Not quite nine years ago, on November 21, 2006, I had the genuine pleasure of spending almost two hours in the company of James Howard Kunstler, author of The Long Emergency, Surviving the Converging Catastrophes of the Twenty-First Century. I was driving him from his presentation in Mankato to the Minneapolis St. Paul airport. We discovered a shared interest in fly-fishing among other things. Much of his book is based on the premise of what happens after "peak oil" and the era of cheap fossil fuels. Not quite a decade later, we're looking at an upcoming international conference intended to help the world keep from exceeding a catastrophic rise in temperature. Meanwhile, global commodities like copper and steel are in "excessive" supply, California continues to suffer from unprecedented(?) drought, and increasing volatility and intensity in weather events are making global warming more real by the day.
volatile weather storm clouds
Photo by J. Harrington
If nothing else, Kunstler is thought-provoking and entertaining. I respectfully disagree with some of his underlying concepts and his tendency to describe an array of problems without suggesting solutions. When I asked him about that, he informed me that he thought that solutions should come from those who bring us New Urbanism. While I agree that NU has many positive attributes, it seems to miss some key points. Points that are also absent from Kunstler's "Long Emergency" and at least the first volume of his continuing novel series of a World Made by Hand. Neither of those works gives much play to renewable wind, solar and/or distributed generation of electricity.
We live in a pretty rural location. Our most obvious vulnerability is loss of electricity. Without it we have no furnace, refrigeration, or water supply. At the time Kunstler was writing 'Long Emergency," I know I didn't foresee how quickly solar photovoltaics would precipitously drop in cost. We don't yet have a grid that is managed for distributed generation, but, despite what I consider short-sighted utility opposition, are at least making minor progress in a positive direction. EVs can provide at least some onsite storage for electricity but we need to continue to develop better battery technology. My point is that much of what we rely on today needs to be transformed from models based on central generation with distribution to much more node and networked systems, like the Internet, sort of. We're making inroads on that with localized food systems but still have a ways to go. We also need to transform our production system. As my Better Half noted recently, part of the answer to that may be 3D printing.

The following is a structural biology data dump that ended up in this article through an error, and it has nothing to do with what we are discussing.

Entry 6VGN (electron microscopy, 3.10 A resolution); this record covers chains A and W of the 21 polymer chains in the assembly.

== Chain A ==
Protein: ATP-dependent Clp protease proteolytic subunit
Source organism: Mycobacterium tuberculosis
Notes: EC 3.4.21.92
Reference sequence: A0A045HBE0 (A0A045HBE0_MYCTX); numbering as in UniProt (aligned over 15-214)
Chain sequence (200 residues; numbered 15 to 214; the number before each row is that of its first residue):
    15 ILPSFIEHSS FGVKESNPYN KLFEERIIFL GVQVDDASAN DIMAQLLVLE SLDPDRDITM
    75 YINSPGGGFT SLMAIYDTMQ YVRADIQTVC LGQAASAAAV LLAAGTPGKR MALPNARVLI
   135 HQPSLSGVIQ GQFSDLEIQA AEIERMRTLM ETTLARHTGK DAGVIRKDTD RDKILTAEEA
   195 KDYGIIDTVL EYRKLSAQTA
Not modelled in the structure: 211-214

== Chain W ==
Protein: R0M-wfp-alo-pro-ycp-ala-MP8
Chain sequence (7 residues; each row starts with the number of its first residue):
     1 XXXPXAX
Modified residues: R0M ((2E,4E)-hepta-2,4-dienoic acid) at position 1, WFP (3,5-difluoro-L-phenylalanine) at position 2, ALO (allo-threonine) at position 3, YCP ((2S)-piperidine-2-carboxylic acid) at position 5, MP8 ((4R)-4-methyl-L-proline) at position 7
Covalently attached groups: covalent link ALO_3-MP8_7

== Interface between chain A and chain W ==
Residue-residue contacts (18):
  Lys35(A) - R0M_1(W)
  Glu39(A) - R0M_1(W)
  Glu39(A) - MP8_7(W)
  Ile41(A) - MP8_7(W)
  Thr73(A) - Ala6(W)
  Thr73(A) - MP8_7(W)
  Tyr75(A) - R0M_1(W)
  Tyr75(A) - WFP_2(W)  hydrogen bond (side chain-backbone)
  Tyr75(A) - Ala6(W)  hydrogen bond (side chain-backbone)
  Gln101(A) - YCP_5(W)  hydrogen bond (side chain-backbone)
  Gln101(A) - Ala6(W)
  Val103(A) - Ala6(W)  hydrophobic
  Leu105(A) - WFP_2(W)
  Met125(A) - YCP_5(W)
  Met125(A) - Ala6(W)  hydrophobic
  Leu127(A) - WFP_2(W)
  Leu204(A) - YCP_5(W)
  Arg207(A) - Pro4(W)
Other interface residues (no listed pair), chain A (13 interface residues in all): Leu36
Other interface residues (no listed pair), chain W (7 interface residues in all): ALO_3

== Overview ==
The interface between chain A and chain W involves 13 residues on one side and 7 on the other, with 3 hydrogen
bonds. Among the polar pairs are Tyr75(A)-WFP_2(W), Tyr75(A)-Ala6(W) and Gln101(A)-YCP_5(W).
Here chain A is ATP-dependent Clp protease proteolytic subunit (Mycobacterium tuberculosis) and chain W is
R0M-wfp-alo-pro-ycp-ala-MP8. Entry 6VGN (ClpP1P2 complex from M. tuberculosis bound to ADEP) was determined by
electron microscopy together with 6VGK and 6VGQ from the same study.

storms come in many sizes and shapes
Photo by J. Harrington
I have major doubts and strong reservations that we can get where we need to be with continuing emphasis on globalization and trade agreements such as NAFTA and TPP. Global commodities continue to be too vulnerable to boom and bust business cycles. Only the top 1% or less benefit from a race to the bottom. As an alternative (or a complement) to Kunstler's entertaining gloom and doom (and most day's headlines these days), try Rebecca Solnit's Hope in the Dark, Naomi Klein's This Changes Everything and Fritjof Capra's The Web of Life. This approach would probably be a tough sell on the Iron Range, but we're no longer a frontier state. Haven't been for quite some time. We are living in a world in which limits are becoming increasingly obvious. We rely on each other more and more. Our interdependence is precisely why taconite plants and paper mills are shutting down. Others can produce basic commodities less expensively. Instead of reducing our environmental protections for greater trade, we should be insisting on higher standards elsewhere to create a level playing field that doesn't sicken the customers.
A yarn ball and a hillmaintain an equipoise untiltheir neatness starts to bore the godsof potential and energywho hedge bets, reckoning the oddsof when the rest will be
set in motion, and who,first stumbling upon this clew,constructed both the incline andthe inclination to unwind.Like most gods, though, they haven’t plannedto stay; they mastermind
the scheme, ex nihilio,then slip behind the shadow showand designate an agent, chiefremaker of their mischief made.Each time, disguised, this leitmotifgets salvaged and replayed,
a universe begins,for orogens and originssuppose a Way Things Were beforesome volatile, untimely That—sweetness perverted by the coreor belfry by the bat,
or here, a hilly green,whose still life, eerily serene,completes their best contrivance yet:from high above, a williwaw,a hiss, and then the silhouetteof one terrific paw.
Thanks for visiting. Come again when you can.
Please be kind to each other while you can.